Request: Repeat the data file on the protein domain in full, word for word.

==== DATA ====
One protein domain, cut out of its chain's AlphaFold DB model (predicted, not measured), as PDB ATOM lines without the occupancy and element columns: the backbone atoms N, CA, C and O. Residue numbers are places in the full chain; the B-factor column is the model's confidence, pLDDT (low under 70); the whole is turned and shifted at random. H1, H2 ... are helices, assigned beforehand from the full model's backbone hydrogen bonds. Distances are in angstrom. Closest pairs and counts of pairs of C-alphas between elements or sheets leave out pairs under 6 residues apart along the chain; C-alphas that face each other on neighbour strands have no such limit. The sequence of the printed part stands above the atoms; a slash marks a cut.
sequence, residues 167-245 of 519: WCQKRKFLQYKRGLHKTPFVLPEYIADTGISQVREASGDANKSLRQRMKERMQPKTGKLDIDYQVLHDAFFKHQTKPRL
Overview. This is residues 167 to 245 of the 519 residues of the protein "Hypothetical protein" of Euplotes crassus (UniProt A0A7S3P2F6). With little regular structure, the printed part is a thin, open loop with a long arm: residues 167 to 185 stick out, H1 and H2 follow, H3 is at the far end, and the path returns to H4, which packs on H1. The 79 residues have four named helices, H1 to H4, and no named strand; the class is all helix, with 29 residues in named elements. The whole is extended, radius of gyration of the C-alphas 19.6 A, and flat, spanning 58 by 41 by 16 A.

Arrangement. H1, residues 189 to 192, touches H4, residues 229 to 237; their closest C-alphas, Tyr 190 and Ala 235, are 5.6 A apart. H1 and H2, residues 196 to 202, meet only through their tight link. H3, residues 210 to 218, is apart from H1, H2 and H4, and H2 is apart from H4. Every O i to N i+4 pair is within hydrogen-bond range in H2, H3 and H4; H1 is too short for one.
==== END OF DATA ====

One protein domain, cut out of its chain's AlphaFold DB model (predicted, not measured), as PDB ATOM lines without the occupancy and element columns: the backbone atoms N, CA, C and O. Residue numbers are places in the full chain; the B-factor column is the model's confidence, pLDDT (low under 70); the whole is turned and shifted at random. H1, H2 ... are helices, assigned beforehand from the full model's backbone hydrogen bonds. Distances are in angstrom. Closest pairs and counts of pairs of C-alphas between elements or sheets leave out pairs under 6 residues apart along the chain; C-alphas that face each other on neighbour strands have no such limit. The sequence of the printed part stands above the atoms; a slash marks a cut.
sequence, residues 167-245 of 519: WCQKRKFLQYKRGLHKTPFVLPEYIADTGISQVREASGDANKSLRQRMKERMQPKTGKLDIDYQVLHDAFFKHQTKPRL
Overview. This is residues 167 to 245 of the 519 residues of the protein "Hypothetical protein" of Euplotes crassus (UniProt A0A7S3P2F6). With little regular structure, the printed part is a thin, open loop with a long arm: residues 167 to 185 stick out, H1 and H2 follow, H3 is at the far end, and the path returns to H4, which packs on H1. The 79 residues have four named helices, H1 to H4, and no named strand; the class is all helix, with 29 residues in named elements. The whole is extended, radius of gyration of the C-alphas 19.6 A, and flat, spanning 58 by 41 by 16 A.

Arrangement. H1, residues 189 to 192, touches H4, residues 229 to 237; their closest C-alphas, Tyr 190 and Ala 235, are 5.6 A apart. H1 and H2, residues 196 to 202, meet only through their tight link. H3, residues 210 to 218, is apart from H1, H2 and H4, and H2 is apart from H4. Every O i to N i+4 pair is within hydrogen-bond range in H2, H3 and H4; H1 is too short for one.